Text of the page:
Renewables to surpass gas by 2016 in the global power mix27. June 2013 | Global PV markets, Markets & Trends, Top News | By: Edgar Meza
A new report by the IEA finds that worldwide renewable power generation will exceed that from gas and be twice that of nuclear by 2016 and make up almost a quarter of the global power mix by 2018. In 2012, global renewable generation already exceeded the total estimated electricity consumption of China.
Power generation from hydro, wind, solar and other renewable sources worldwide will exceed that from gas and double that of nuclear by 2016, according to a report by the International Energy Agency (IEA).
The organization’s second annual Medium-Term Renewable Energy Market Report, published on Wednesday, predicts that renewable power will increase by 40% in the next five years despite a difficult economic context.
Renewables are now the fastest-growing power generation sector and will make up almost a quarter of the global power mix by 2018, up from an estimated 20% in 2011, according to the IEA.
Furthermore, the share of non-hydro sources such as wind, solar, bioenergy and geothermal in total power generation will double, reaching 8% by 2018, up from 4% in 2011 and just 2% in 2006.
"As their costs continue to fall, renewable power sources are increasingly standing on their own merits versus new fossil-fuel generation," said IEA Executive Director Maria van der Hoeven as she presented the report at the Renewable Energy Finance Forum in New York.
"This is good news for a global energy system that needs to become cleaner and more diversified, but it should not be an excuse for government complacency, especially among OECD countries."
While renewables are increasing across all sectors, the report cautions that renewable development is becoming more complex and faces challenges, including a growing debate about the costs of renewable support policies in several European countries that are suffering from stagnating economies and energy demand.
Van der Hoeven warned that "policy uncertainty is public enemy number one" for investors: "Many renewables no longer require high economic incentives. But they do still need long-term policies that provide a predictable and reliable market and regulatory framework compatible with societal goals. And worldwide subsidies for fossil fuels remain six times higher than economic incentives for renewables."
The report has based its forecasts on the impressive growth registered in 2012, when global renewable generation rose by more than 8% despite a challenging investment, policy and industry context in some areas. In absolute terms, global renewable generation in 2012 – at 4,860 TWh – exceeded the total estimated electricity consumption of China.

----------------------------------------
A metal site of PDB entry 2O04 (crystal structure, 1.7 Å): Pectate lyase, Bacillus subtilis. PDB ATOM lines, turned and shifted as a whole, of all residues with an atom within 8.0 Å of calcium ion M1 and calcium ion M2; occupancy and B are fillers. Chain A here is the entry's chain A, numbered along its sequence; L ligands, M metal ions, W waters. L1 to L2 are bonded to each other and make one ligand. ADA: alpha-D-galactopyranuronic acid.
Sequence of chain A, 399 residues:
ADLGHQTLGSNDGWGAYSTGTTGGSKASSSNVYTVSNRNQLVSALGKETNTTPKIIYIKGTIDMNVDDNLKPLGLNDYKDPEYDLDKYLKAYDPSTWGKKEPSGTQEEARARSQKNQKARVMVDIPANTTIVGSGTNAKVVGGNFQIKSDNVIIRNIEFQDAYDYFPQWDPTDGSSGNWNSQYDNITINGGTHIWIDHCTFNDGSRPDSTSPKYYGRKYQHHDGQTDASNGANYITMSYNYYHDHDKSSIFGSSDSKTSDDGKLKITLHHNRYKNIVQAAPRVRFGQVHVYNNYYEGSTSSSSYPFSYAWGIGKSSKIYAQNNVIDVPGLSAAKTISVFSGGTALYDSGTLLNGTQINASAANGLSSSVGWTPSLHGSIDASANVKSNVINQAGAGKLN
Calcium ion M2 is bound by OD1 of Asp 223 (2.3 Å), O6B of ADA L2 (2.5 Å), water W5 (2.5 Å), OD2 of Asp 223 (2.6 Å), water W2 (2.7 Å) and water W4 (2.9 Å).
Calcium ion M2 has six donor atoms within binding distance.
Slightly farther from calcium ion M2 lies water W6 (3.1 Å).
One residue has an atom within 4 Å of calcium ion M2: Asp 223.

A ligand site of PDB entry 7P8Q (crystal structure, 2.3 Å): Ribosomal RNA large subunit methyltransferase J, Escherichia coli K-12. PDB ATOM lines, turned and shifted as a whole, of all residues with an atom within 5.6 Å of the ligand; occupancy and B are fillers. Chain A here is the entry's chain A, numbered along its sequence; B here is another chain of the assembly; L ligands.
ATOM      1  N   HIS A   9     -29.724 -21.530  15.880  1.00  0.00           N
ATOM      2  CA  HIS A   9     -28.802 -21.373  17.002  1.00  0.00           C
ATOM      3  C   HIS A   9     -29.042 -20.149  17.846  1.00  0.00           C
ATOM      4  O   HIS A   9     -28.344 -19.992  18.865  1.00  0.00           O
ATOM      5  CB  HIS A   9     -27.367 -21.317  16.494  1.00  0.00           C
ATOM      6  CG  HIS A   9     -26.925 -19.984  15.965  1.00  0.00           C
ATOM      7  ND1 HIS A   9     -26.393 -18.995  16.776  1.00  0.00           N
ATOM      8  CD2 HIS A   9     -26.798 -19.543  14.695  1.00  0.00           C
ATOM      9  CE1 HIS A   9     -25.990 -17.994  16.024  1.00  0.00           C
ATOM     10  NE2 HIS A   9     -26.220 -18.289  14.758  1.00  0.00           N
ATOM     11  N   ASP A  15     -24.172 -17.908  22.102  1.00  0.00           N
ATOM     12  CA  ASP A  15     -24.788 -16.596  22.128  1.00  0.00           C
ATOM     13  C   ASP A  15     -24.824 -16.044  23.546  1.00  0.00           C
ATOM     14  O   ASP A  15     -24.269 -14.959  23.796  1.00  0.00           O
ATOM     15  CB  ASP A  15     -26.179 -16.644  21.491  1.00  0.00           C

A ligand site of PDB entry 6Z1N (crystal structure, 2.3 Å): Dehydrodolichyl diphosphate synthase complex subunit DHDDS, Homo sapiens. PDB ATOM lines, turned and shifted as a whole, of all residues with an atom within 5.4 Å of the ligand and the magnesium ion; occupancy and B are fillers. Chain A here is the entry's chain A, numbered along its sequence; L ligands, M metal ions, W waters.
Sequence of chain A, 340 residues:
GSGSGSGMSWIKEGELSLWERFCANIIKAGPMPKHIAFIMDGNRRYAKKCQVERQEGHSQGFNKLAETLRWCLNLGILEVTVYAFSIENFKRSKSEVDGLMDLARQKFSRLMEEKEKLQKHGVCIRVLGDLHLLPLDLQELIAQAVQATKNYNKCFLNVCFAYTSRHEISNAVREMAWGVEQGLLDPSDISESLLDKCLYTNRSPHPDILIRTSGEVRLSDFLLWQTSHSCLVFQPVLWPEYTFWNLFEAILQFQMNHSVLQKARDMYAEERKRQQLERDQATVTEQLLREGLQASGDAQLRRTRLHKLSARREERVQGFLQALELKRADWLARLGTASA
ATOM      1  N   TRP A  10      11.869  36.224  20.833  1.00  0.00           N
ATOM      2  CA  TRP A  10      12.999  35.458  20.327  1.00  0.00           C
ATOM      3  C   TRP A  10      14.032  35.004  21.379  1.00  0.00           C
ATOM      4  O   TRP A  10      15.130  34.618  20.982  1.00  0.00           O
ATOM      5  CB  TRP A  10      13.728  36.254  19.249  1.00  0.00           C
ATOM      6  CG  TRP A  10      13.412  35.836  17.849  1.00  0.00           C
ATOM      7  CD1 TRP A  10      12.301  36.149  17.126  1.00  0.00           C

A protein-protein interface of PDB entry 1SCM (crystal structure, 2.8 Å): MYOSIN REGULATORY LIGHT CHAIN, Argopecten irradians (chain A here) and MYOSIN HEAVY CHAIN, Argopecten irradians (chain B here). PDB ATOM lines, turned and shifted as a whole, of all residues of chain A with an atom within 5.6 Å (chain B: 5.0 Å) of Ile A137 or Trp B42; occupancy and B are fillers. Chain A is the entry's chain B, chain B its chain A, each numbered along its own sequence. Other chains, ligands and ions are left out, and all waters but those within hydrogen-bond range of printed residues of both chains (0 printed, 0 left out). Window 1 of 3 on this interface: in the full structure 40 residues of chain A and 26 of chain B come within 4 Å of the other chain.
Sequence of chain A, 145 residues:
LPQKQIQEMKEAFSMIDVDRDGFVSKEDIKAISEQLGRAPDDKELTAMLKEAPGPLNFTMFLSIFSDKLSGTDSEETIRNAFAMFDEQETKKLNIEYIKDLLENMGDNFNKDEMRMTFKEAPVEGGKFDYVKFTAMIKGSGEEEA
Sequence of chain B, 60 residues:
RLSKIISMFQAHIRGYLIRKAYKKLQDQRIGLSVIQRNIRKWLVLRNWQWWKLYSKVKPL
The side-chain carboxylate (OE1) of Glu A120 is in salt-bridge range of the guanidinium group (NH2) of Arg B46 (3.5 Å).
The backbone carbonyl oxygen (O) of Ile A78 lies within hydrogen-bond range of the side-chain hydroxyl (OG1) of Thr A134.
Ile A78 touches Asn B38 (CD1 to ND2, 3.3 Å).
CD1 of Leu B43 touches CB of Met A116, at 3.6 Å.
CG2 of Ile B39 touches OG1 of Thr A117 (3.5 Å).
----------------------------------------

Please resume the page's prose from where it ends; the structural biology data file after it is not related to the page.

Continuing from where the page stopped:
Two main factors are driving the positive outlook: First, investment and deployment are accelerating in emerging markets, where renewables are helping to address fast-rising electricity demand, energy diversification needs and local pollution concerns while contributing to climate change mitigation. Countries that are not members of the Organization for Economic Co-operation and Development (OECD), led by China, are expected to account for two-thirds of the global increase in renewable power generation between now and 2018. Such rapid deployment is expected to more than compensate for slower growth and smooth out volatility in other areas, notably Europe and the U.S.
Second, in addition to the well-established competitiveness of hydropower, geothermal and bioenergy, renewables are becoming cost-competitive in a wider set of circumstances. Solar, for example, is attractive in markets with high peak prices for electricity, such as those resulting from oil-fired generation. In addition, decentralized solar photovoltaic generation costs can be lower than retail electricity prices in a number of countries.
The IEA also sees gains for renewable sources for heat, though at somewhat slower growth rates than renewable electricity. As a portion of final energy consumption for heat, renewable sources, excluding traditional biomass, should rise to almost 10% in 2018, from over 8% in 2011, although the potential of renewable heat remains largely unexploited.
In related news, the IEA has tapped Kenneth J. Fairfax, current U.S. ambassador to Kazakhstan and a career diplomat with the U.S. State Department, as the Agency's new deputy executive director. Fairfax will succeed current Deputy Executive Director Richard H. Jones in September.
Van der Hoeven said Fairfax's "far-reaching international experience and expertise will be essential in supporting the Agency's efforts to forge closer relationships with countries beyond the current IEA membership."
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